CONAN: But that first part, when you get to comparisons with vermin who are, of course, dangerous, or mutating like a virus, something like that.
Prof. SMITH: Yeah. And that's characteristic of genocide.
CONAN: Let's go next to Jerry(ph), Jerry with us from Cookeville in Tennessee.
JERRY (Caller): Hi. Yeah, I've called politicians skunks before. Like I told your screener, at least with a skunk you know what you're going to get. But I remember a book I read - it's been, oh, quite a few years ago. It was called "From Darwin To Hitler," by Richard Weikart - in how he documented the proliferation of eugenics organizations in Germany around 1900. And they asserted that their scientific imprimatur was by claiming harmony with all the laws of evolution...
CONAN: Yeah, this is so-called social Dawinism - and of course, scientific nonsense.
JERRY: And anyway, it seemed like Darwinism provided the lingo for scientific racism on the onset of the 20th century but - and it talked about the eugenicist...
CONAN: It's interesting. I just wanted to not let that point go away, David Livingstone Smith, 'cause you find any number of argots - or sets of terminology -that have been adapted for this use, for dehumanization, that may not have been intended that way. Certainly, Darwin was not.
Prof. SMITH: Uh-huh. That's quite right, yes. Scientific racism goes back considerably further. In fact, Immanuel Kant, the German philosopher, is one of the architects of scientific racism. Darwin certainly wasn't, but as you say, Neal, the Darwinian framework, and the Darwinian language, was exploited by those who did argue for scientific racism - including, oddly enough, some American, biblical fundamentalists who denied that black people were evolved from human ancestors.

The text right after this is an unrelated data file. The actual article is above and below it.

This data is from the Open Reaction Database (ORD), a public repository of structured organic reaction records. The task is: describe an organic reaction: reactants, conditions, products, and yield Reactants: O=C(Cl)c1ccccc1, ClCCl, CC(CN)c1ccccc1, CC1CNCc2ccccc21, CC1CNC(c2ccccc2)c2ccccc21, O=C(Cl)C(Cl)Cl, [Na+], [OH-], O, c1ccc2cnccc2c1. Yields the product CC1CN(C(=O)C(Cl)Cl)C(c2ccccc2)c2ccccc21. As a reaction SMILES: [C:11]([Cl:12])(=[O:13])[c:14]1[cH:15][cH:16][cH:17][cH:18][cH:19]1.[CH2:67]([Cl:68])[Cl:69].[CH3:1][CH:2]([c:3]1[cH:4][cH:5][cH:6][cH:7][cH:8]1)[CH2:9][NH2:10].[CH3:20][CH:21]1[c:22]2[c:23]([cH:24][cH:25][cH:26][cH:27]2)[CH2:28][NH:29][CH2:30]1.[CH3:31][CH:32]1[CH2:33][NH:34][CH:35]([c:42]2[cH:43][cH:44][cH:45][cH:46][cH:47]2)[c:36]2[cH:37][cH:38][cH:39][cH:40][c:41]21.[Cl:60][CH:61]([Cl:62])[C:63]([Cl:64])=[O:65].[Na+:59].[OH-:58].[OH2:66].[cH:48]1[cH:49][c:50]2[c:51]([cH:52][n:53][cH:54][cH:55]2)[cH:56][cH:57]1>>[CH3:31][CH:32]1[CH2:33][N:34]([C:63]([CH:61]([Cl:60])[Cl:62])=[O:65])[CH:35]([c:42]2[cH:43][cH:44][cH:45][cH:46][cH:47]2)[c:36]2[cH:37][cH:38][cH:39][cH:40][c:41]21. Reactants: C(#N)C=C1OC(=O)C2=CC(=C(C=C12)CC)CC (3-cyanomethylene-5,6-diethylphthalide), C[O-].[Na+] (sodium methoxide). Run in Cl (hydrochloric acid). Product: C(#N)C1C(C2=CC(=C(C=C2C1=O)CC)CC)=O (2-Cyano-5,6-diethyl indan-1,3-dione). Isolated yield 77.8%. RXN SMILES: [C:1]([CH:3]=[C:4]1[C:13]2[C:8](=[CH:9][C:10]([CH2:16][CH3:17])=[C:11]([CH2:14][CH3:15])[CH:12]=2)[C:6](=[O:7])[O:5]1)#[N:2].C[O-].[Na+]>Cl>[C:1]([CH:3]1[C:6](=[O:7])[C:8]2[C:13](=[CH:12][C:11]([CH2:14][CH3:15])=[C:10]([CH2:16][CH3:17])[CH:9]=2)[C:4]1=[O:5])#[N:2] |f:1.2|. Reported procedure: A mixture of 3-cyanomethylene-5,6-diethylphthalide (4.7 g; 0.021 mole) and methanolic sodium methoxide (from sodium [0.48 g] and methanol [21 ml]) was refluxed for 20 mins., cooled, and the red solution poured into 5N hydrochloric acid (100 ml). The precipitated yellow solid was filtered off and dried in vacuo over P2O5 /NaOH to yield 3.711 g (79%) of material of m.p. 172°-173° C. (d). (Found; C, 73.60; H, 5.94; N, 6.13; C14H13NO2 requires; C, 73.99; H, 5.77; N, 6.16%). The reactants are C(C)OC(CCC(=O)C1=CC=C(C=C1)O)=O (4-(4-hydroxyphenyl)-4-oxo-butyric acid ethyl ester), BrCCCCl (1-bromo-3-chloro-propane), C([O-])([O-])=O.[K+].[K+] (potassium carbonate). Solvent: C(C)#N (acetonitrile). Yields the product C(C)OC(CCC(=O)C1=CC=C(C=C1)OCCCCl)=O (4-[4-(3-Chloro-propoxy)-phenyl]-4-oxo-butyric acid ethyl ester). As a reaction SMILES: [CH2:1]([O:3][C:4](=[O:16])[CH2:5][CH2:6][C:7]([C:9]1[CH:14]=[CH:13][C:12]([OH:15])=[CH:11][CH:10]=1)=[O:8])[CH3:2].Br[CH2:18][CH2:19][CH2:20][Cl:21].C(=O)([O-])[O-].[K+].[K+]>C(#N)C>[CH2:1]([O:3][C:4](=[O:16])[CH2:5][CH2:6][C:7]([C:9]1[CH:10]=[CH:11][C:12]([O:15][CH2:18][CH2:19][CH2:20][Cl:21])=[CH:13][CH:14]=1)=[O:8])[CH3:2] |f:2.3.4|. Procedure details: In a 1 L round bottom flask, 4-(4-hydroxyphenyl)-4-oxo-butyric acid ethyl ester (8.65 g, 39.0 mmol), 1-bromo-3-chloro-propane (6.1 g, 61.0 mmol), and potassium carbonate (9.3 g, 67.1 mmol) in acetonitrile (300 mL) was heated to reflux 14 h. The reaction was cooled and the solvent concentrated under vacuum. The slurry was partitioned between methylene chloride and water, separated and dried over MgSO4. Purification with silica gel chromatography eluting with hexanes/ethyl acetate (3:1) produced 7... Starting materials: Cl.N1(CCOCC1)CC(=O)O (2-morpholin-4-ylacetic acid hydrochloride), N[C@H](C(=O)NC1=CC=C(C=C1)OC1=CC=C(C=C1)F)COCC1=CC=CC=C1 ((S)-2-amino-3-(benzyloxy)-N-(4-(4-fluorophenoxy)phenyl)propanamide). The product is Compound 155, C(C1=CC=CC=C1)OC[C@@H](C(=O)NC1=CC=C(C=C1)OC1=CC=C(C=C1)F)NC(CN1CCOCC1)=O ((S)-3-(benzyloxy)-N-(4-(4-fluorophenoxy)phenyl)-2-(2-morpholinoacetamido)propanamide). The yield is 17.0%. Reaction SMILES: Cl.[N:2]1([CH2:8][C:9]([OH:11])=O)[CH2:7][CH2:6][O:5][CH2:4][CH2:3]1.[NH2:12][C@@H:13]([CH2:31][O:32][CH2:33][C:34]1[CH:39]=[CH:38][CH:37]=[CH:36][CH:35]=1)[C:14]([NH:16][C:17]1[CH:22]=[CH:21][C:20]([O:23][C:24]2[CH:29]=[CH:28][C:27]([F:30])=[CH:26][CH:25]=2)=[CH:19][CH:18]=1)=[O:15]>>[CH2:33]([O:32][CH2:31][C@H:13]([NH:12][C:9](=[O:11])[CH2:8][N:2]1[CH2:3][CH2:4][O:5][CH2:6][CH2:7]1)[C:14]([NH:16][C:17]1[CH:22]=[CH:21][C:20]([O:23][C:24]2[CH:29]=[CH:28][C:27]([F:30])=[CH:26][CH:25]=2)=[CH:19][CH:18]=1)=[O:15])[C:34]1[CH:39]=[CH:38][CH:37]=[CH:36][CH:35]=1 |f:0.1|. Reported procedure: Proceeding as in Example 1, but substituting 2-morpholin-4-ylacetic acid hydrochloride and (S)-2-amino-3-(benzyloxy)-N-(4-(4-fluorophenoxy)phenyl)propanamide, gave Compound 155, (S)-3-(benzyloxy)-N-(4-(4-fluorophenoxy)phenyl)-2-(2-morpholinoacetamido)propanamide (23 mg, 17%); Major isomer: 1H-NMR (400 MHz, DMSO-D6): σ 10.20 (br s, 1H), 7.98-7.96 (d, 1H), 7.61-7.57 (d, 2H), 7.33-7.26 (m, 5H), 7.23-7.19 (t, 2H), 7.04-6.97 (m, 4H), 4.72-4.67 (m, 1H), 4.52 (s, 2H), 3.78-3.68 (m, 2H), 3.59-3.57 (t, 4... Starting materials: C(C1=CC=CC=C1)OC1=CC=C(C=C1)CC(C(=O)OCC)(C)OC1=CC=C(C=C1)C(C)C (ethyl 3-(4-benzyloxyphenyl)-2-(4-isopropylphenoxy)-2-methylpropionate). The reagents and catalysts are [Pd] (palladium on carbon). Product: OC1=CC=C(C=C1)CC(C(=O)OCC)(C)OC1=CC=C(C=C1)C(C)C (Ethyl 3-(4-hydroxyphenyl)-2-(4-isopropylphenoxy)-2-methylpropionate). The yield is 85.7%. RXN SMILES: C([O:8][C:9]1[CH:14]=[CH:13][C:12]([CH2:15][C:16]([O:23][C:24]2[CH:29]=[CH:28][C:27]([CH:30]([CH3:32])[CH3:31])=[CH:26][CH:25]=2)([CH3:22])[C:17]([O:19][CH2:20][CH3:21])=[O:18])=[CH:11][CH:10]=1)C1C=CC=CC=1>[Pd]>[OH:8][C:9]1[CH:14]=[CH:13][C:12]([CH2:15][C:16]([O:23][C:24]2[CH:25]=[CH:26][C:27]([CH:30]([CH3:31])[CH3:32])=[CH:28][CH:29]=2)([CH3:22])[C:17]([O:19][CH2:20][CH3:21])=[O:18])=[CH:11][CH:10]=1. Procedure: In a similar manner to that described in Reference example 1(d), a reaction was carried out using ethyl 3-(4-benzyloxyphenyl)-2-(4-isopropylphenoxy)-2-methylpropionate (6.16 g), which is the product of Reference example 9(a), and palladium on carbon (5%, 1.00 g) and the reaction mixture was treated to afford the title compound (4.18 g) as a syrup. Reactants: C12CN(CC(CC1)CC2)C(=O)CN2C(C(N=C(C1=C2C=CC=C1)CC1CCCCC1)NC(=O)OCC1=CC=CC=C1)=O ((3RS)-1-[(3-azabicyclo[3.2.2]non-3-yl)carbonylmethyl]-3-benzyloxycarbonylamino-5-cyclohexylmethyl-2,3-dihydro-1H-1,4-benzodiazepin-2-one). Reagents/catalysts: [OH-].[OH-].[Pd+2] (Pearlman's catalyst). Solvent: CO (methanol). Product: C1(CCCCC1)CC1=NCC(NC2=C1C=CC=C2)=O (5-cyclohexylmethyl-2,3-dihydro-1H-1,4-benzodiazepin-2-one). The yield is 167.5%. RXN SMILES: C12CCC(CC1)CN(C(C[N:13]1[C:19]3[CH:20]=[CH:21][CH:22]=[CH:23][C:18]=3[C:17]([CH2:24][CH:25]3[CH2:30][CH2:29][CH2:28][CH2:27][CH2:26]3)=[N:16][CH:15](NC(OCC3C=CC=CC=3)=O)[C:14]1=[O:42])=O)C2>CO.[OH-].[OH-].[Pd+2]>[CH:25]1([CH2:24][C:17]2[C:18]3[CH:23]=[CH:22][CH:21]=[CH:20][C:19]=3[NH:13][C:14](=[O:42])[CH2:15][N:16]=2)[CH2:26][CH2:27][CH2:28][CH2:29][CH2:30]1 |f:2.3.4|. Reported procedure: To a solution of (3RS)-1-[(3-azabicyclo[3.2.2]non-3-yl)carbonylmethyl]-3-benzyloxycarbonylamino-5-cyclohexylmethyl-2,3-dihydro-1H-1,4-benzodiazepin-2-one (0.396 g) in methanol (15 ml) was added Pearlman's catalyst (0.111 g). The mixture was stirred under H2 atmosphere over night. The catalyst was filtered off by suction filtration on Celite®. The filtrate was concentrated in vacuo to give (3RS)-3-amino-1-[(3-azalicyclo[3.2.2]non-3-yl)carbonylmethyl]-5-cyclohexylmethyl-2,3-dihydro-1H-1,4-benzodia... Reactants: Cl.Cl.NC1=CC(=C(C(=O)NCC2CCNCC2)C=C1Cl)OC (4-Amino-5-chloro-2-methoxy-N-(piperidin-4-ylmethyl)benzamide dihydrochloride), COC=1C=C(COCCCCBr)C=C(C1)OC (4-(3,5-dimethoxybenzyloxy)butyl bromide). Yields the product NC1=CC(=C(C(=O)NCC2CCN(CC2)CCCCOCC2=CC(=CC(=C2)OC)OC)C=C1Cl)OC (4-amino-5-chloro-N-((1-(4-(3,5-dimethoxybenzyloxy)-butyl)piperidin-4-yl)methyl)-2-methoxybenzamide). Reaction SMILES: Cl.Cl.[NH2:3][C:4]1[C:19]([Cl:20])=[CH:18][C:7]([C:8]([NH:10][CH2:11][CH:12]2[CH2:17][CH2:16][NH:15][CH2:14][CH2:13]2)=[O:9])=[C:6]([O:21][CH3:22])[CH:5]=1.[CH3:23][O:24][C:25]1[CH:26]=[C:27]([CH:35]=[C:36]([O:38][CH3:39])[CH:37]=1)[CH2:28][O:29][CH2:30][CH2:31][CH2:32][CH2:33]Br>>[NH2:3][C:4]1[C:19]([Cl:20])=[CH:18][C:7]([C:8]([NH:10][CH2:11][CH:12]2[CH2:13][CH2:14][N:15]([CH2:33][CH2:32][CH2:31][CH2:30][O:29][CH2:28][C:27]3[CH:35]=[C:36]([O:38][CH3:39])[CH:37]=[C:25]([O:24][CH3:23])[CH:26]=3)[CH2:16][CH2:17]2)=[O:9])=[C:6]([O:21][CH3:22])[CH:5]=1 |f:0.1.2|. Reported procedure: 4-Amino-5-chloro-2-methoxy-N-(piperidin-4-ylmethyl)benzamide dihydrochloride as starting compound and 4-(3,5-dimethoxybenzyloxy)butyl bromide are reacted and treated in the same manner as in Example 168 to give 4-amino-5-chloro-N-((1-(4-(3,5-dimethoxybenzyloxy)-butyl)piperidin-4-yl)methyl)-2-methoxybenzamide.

CONAN: Jerry, thanks very much for the call. Let's see if we go next to - this is Testa(ph), and Testa's with us from Dallas.
TESTA (Caller): Yes, good day. And my initial question was, does that kind of play off what just came by? Does the concept of dehumanizing people evolve from racism, or does racism fuel that thought? And just to go a little further, well, we're talking about military action. How about the Middle Passage in slavery, where that was basically economically driven and, you know, the whole concept of dehumanizing this product so you could use it without, you know, the consequences of affecting the conscience of these people...
CONAN: Now, slavery is one of the principle examples that David Livingstone Smith uses in his book - not just the slavery of the trans-Atlantic trade but indeed, throughout history. But focusing - I guess the documentation's a lot better on more recent years.